When was the Last Time You Removed an Index Because it was Never Used?


Indexes can be great for boosting the performance of a query, but if an index is never used, it can drag down an instance’s performance. This is because unused indexes must be maintained just like any index. For example, anytime a row is inserted, updated, or deleted, indexes must be maintained. If a lot of records are updated or inserted into a table, an index may experience page splitting. During index rebuilding or reorganizing, indexes are defragmented. During DBCC CHECK DB, indexes have to be checked for their integrity. During all of these processes, all data modifications have to be logged in the transaction log. And of course, indexes take up space in the data cache and on disk. All of these resources are wasted on unused indexes, and can hurt the overall performance of an instance of SQL Server.

Now imagine for a moment that a database has lots of unused indexes, and some of the indexes have many multiple columns, and thus are very wide? I have seen databases where virtually every column in every table had an index, just because the developer thought the “more indexes, the better”. I have also seen many indexes with 4, 5 6, or even more columns that are part of the index key. In situations like this, unused indexes can be a huge hidden performance problem.

Of course, your databases or not like that? Or are they? When was the last time you evaluated the indexes in your databases to see if they were being used or not? According to a recent poll of visitors on my website, nearly 45% of responders said that they have never dropped an index on a database. This could be for two reasons. First, because they have never looked for unused indexes, or because they have looked, but didn’t find any unused indexes to drop. I am guessing that most of them have never looked. While this seems like a large number, about 55% of the responders have dropped an index in the past year, which means that most DBAs are familiar with the issue of unused indexes.

I think it is important to periodically review all of the indexes in your databases in order to identify unused indexes. With the introduction of the sys.dm_db_index_usage_stats DMV in SQL Server 2005, this has become relatively easy. You can choose to run SELECT * on the DMV to return all the results, although the raw results are hard to read. Instead, you might want to use a more useful script such as the one written by Glenn Berry, or one of the many dozens of similar scripts available for identifying unused indexes by searching the Internet.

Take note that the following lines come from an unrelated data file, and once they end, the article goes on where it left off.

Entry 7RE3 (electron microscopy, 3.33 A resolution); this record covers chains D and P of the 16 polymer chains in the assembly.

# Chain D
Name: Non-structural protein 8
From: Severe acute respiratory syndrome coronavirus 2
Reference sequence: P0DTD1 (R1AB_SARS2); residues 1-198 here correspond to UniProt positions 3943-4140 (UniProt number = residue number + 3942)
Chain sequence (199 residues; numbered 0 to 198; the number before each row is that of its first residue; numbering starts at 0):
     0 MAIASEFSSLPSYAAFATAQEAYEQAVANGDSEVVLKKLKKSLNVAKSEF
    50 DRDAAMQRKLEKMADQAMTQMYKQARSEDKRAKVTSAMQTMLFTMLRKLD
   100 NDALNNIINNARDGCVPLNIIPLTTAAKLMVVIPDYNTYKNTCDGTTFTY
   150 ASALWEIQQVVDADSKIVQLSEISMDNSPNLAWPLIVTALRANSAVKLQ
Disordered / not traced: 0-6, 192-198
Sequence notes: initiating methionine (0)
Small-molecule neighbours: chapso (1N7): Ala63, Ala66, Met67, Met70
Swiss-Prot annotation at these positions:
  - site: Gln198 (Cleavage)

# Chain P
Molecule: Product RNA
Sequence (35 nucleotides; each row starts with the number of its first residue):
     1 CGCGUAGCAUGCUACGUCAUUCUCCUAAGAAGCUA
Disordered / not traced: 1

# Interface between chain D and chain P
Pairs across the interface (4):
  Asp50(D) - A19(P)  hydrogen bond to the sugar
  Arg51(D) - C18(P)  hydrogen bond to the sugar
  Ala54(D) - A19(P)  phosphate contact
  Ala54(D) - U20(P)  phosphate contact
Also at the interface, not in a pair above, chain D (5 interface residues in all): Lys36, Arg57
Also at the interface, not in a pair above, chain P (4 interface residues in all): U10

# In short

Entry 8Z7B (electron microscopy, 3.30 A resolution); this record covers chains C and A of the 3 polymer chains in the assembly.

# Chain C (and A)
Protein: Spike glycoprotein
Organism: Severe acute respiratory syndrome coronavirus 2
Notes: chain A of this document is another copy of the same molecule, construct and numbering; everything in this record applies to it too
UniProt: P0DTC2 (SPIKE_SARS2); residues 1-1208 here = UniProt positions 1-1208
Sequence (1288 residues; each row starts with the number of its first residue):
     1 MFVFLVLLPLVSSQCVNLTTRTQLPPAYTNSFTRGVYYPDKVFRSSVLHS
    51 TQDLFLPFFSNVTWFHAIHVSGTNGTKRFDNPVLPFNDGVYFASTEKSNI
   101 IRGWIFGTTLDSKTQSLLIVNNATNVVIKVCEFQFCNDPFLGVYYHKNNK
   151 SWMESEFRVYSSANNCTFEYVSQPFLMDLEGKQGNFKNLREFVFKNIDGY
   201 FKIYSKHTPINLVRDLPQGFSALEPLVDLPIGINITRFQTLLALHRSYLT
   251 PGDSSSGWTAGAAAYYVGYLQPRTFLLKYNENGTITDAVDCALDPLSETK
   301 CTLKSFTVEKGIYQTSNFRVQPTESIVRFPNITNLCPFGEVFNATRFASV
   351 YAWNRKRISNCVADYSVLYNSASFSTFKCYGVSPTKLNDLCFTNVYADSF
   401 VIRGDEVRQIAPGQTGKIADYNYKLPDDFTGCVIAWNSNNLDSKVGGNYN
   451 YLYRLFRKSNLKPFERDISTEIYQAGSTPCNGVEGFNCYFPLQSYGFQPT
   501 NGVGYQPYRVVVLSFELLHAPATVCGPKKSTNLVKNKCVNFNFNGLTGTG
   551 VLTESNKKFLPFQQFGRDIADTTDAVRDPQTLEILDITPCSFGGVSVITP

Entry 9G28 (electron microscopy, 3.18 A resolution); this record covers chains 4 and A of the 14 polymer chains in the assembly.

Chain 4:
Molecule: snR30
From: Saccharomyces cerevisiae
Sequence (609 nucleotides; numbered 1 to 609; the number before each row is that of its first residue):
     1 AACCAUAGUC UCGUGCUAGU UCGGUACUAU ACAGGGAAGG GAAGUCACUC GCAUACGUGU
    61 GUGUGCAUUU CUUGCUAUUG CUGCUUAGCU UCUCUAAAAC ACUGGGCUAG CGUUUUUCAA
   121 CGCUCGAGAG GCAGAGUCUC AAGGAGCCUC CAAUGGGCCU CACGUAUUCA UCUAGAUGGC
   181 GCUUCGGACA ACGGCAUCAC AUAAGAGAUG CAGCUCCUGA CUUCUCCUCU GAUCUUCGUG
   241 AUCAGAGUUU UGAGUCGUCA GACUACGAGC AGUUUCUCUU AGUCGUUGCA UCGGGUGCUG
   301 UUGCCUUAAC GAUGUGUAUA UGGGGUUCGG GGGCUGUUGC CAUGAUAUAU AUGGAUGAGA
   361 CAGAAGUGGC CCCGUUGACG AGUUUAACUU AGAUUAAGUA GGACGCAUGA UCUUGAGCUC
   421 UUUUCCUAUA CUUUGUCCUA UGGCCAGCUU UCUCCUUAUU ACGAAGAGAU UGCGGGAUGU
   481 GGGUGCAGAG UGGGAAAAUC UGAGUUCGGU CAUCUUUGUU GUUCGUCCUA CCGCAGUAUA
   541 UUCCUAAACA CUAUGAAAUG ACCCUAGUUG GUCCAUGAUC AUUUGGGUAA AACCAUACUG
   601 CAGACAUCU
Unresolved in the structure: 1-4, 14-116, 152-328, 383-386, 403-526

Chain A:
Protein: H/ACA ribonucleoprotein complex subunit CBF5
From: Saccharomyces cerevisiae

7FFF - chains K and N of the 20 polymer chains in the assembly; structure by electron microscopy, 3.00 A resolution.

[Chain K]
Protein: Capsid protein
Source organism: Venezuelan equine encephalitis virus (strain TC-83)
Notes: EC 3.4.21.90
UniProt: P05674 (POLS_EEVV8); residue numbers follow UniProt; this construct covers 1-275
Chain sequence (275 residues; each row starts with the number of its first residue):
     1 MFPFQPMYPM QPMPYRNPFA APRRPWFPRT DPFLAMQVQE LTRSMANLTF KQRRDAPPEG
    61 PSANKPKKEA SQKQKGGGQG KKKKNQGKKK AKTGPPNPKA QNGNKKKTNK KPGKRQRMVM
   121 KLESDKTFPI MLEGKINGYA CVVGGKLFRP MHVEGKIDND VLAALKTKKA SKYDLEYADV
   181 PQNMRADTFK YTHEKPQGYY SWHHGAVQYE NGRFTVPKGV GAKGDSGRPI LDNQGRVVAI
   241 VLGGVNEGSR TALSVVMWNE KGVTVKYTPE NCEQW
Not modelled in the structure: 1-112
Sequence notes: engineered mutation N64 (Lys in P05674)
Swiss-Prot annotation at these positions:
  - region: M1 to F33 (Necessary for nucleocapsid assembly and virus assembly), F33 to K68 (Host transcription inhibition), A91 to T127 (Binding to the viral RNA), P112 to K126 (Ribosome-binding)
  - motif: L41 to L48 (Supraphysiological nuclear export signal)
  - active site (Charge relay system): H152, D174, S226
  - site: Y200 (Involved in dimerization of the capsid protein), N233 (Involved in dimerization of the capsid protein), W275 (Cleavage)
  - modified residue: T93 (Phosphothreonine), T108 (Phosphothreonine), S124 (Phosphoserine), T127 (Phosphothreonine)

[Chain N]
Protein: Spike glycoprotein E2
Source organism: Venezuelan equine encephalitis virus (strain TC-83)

When you are evaluating which indexes are not used or not, you must keep in mind that this DMV only tracks data on index usage since the instance was last restarted. For example, if you ran Glenn’s query just after restarting your server, then most of the indexes will have not been used. Instead, you must wait for your server to be up long enough to be representative of how indexes are used in your environment. This might mean that your server needs to be running for a week, a month, even a quarter if you have many reports that are only run at the end of a quarter. If your time frame is not representative, you may end up dropping indexes that are used, but less often. Another option to consider when collecting index statistics usage over time is to run a periodic job that collects the data over any time period you like, and store it in a database for later analysis.

And that brings up another area to discuss. Should you drop indexes that are only being used occasionally? For example, perhaps a report is only run once a month, once a quarter, or even once a year. Should you keep this indexes, or drop them? This is a question I can’t answer for you, as each situation is different. For example, if an index that is used for a once a month report takes 5 seconds with the index, and 30 seconds without the index, is the benefit of that index, saving 25 seconds once a month, worth the overhead of maintaining that index? This is only a question you can answer based on the business needs of your environment.

So if you are one of the DBAs who have dropped an index in the past year, good for you. If you have never dropped an index, then I suggest you run Glenn’s query on your databases and then decide for yourself if you need to drop some unused indexes.

2 thoughts on “When was the Last Time You Removed an Index Because it was Never Used?

  1. Good post, Brad. Finding indexes that are actually unused can make a huge difference in write performance, and can also free up space within your data files, sometimes a LOT of space.

  2. (T-T) Crying. I know what indexes to drop for zero utilization and I can even show the report for that purpose, but my developers were stopping me from moving forward as the general presumption that “Indexes are good for performance……. ” and the manager stands along their side…….

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